diversity Blog Posts | The Open College of the Arts
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diversity


Black female textile artists

This post will focus on three incredible Black female artists who create exciting, contemporary and thought-provoking work using traditional textile techniques. 

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‘Do the Trod’

The past couple of weeks have found us in the middle of a culture war around statues and TV but, as Ash Sarkar reminds us, ‘the context of a work – film, telly, whatever – is bigger than that piece of content on its own. Meaning is what happens when a work is in conversation with its audience’. 

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Revealing the gaze in Vince Staples’ ‘Señorita’ 

In a time when we’re saturated with images of race and violence, reading an image should also involve thinking about how it positions me, the viewer, in relation to it.

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Addressing the gap – What and why are there gaps at OCA?

Last year OCA launched an ambitious new 10-year strategy, available on our website, that talked of closing equality gaps, and making a curriculum that is ‘sensitive to global and cultural contexts’. But how to get there? How do we make a curriculum that is reflective of the work and perspectives of people all around the world? How do we ensure that there are no equality gaps?

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Equality doesn’t mean treating everyone the same

Like many, I’ve been reflecting on the recent protests following the killing of George Floyd, and the responses to the #BlackLiveMatter, in particular across Higher Education. These have ranged from the extremely thoughtful and sensitive to the very corporate and hollow. This has forced me to take a long hard look at myself and the organisation that I’m very proud to lead the Open College of the Arts and consider are we doing enough to live up to our values of diversity and inclusion?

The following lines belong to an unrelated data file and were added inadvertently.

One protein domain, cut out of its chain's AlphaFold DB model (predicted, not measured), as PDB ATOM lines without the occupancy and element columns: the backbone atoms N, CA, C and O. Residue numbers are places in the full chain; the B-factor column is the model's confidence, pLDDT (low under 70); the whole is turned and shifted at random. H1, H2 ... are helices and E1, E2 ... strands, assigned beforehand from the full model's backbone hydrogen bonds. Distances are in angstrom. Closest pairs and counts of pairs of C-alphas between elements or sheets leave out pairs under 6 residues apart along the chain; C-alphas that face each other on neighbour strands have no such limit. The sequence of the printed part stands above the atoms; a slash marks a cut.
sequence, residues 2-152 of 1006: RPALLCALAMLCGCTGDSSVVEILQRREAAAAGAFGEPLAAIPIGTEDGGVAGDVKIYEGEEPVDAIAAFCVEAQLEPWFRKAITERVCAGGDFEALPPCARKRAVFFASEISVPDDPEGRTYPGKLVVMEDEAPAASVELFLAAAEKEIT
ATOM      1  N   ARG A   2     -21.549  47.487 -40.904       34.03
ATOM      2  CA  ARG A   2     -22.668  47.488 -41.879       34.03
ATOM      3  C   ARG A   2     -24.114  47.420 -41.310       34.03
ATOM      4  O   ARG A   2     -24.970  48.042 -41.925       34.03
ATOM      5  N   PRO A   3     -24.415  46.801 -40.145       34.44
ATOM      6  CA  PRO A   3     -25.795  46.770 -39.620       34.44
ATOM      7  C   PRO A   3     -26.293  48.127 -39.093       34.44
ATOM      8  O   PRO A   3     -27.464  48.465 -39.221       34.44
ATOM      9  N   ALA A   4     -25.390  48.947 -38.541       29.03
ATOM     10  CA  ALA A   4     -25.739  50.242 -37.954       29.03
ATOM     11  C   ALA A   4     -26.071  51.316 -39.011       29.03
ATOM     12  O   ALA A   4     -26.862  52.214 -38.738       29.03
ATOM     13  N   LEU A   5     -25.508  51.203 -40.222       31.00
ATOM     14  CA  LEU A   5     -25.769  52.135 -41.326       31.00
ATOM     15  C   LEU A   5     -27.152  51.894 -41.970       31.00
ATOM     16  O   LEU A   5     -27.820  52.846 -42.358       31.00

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Decolonising the curriculum – a ‘serious need’?

Dr. Andrea Stultiens replied that to her decolonising meant adding perspective, not changing from one perspective to another: ‘I’m making my gaze relative by placing other gazes next to it’.

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Breaking into the boys’ club

For centuries, women have fought against adversity to pursue artistic careers in what was (and arguably still is) a man’s world.  They have suffered the humiliation of having their works passed off under someone else’s name, of being barred access to training, of struggling to do what men have taken for granted (simply represent themselves on canvas or celluloid) and of having their pieces relegated to dark corners of museum and gallery storerooms.  

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Study event review: OCA South West – Global perspectives

With such a large multidisciplinary group, I wanted to start the day with a lecture on ‘Global Perspectives in Contemporary Creative Arts’. I’m aware that teaching and learning around a historical context for the arts can have a Western bias that feels out of touch with the much broader globalised discourse that is happening today.

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Women’s History Month: Aemilia Lanyer

Since March is Women’s History Month it seems like a good time to celebrate the work of women writers from an earlier age. Fortuitously, as joint editor of NAWE’s Higher Education Journal, Writing in Practice No 5, I read an article by Sally O’Reilly analysing her approach to writing a historical novel, Dark Aemelia,  (Myriad Editions, 2015) about Shakespeare and his relationship with Aemilia Lanyer, a contemporary poet, and a possible identity for the Dark Lady of his sonnets.

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